Benoit, who was born with cystic fibrosis, already had weak lungs and suffered from bacterial infections on and off for three years. Last February, her health took a drastic turn for the worse when she was diagnosed with swine flu in addition to the bacterial infection. By April, she could barely take a breath due to mucus and blood filling her lungs.
Her infection grew resistant to the strongest antibiotics, and eventually she suffered from septic shock. At the end of April, Benoit's organs started shutting down -- she was on her literal deathbed.
That's when the doctors at Toronto General Hospital knew they had to take a risk to save the young mom's life. Although it had never been performed before, doctors proposed a procedure that would remove both of her lungs and place her in a coma on a life support machine until donor lungs became available.
The machinery had only been used for patients with lung disease, not as a long-term option to keep someone alive. In this case, though, it was certain death or a long-shot attempt at life.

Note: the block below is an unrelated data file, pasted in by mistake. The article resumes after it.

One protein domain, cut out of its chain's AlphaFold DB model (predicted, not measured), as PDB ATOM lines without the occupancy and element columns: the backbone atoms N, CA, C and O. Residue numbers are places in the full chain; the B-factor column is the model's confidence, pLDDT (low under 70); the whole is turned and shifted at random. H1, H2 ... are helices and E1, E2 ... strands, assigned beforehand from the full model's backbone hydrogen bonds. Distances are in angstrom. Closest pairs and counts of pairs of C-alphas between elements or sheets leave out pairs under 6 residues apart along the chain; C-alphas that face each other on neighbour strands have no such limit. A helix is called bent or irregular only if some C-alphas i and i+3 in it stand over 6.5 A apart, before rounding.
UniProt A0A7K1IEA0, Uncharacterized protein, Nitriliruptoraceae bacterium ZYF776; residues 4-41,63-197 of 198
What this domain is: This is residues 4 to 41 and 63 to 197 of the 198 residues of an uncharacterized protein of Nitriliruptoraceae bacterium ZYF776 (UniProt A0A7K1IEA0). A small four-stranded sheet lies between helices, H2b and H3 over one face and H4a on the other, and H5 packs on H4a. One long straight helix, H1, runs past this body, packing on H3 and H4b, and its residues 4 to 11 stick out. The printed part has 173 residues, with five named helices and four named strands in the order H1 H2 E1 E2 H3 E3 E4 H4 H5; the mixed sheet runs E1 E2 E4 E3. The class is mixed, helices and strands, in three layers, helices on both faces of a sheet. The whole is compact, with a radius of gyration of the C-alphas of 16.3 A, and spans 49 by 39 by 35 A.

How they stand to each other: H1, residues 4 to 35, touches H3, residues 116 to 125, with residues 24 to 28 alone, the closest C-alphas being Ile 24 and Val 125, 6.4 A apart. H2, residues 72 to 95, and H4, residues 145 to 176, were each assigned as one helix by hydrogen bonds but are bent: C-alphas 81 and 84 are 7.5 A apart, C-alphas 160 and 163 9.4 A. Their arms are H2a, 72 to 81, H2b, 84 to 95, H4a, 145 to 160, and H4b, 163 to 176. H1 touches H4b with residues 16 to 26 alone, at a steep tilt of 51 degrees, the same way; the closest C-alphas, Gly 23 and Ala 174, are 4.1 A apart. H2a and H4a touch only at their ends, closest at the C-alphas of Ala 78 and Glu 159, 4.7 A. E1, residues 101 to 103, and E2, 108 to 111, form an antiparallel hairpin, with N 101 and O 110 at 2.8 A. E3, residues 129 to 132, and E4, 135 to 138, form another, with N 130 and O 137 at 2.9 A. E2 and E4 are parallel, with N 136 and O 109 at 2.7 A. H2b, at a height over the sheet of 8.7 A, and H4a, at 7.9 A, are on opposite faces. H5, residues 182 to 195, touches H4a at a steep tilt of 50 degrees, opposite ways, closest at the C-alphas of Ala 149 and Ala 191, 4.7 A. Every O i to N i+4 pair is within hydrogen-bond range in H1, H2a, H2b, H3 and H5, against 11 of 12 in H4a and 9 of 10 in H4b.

With her family's blessing, doctors put her in a medically induced coma and removed both of her damaged lungs. She was then placed on life support machinery so high-tech, the hospital referred to it as "the most sophisticated life support possible for heart and lungs," according to The Washington Post. A small artificial lung gave oxygen to her blood and removed carbon dioxide, while another device circulated her blood.
She survived on life support for six days before donor lungs finally became available. Doctors performed a successful lung transplant -- and Benoit is still on the road to recovery.
While she could barely walk last spring, she's now able to keep up with her 2-year-old daughter Olivia. "Now we're able to do things I haven't been able to do for a very long time," she told The Washington Post. "I play with her. We go out. Last week, we just went to the aquarium for the very first time."
The Canadian doctors are being hailed as heroes for saving Benoit's life. Although the surgical team had discussed performing the procedure for years, this was the first time they'd actually executed it.
And now, thanks to the insane advances in medical technology we've made during the industrial age, we know a human can live without lungs. Imagine that.